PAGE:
Today I got an email from someone who has an idea for a unique bike-related book. She asked, “Do you have any suggestions about who I should talk to or how I should develop this idea?”
Here’s my reply:
There are two basic ways to go. Well, I suppose, three:
1) Approach a traditional publisher.
Do the market research, flesh out the idea and create a formal proposal. You can find book publishers in Writer’s Market. Look for one that targets your market. Velo Press might be a place a start, but they publish Lennard Zinn’s maintenance books, and you might be competition.
I did this with Mastering Mountain Bike Skills.
• Pros: Publisher handles production and distribution.
• Cons: Most traditional publishers have a hard time creating books with non-standard formats. Very low margin for you. When you buy Mastering Mountain Bike Skills at Barnes and Noble (retail: $23.95), I get about $0.50.
2) Publish it yourself.
There are lot of ways to do this, from print-on-demand to traditional printing and fulfillment. Ebooks are pretty cool, but security is an issue, and some books must be physically held. For a book with a unique format, you’ll need to get it printed in a special, custom run.
I did this with Welcome to Pump Track Nation and Pro BMX Skills. Both are available as ebooks. Welcome to Pump Track Nation is printed on demand by an Amazon company. Pro BMX Skills was printed the old fashioned way; the boxes live in a warehouse and at my house.
• Pros: You have total control over content, format, production and distribution. If you do it right, your margins are way better. If you can access your market, this is totally viable.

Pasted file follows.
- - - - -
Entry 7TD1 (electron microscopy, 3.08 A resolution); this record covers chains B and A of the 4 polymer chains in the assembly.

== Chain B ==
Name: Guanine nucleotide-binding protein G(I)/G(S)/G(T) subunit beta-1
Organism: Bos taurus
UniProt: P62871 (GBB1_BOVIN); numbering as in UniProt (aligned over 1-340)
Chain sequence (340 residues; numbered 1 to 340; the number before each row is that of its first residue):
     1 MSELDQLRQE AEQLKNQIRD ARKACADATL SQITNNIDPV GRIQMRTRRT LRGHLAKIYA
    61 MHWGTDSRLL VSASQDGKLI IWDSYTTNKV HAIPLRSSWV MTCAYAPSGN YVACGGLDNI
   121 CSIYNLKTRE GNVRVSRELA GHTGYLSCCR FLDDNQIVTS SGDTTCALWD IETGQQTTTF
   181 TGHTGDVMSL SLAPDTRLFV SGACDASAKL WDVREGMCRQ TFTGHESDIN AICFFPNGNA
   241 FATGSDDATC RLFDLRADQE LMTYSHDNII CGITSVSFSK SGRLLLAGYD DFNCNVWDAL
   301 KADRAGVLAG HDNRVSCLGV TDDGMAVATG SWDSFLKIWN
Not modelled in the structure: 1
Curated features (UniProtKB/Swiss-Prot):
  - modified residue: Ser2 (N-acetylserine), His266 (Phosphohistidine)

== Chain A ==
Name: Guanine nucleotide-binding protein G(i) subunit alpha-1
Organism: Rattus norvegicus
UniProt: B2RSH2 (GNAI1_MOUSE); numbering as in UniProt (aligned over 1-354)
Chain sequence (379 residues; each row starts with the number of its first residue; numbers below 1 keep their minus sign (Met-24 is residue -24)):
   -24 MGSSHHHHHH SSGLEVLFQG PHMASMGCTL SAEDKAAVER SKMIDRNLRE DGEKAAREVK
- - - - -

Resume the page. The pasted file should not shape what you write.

• Cons: You have total control over content, format, production and distribution. LOTS of work. I’m telling you!
3) Work with a very small, non-traditional publisher that “gets” your project.
I would have considered this for Pro BMX Skills, but that publisher did not exist. At this point, I am that publisher. I’ve made the investment to learn how this stuff works, and I’m open to working with the right people on the right projects — especially with e-components.
• Pros: The best of having a publisher and being a publisher. You get creative input, plus help.
• Cons: You give up some margin vs. doing it all yourself. Distribution needs to be worked out. (For a non-traditional book, consider non-traditional outlets like a bike company/distributor.)
No matter how you choose to go, be sure to do your homework. Who are the readers? Where are they? How many are there? How do you reach them? A publisher will require you to make the business case for them. If you publish yourself, you’ll need to make the case for yourself. Either way, creating a book is LOTS of work (have I said that?), but it’s rad.
I hope that helps.
Know more. Have more fun!
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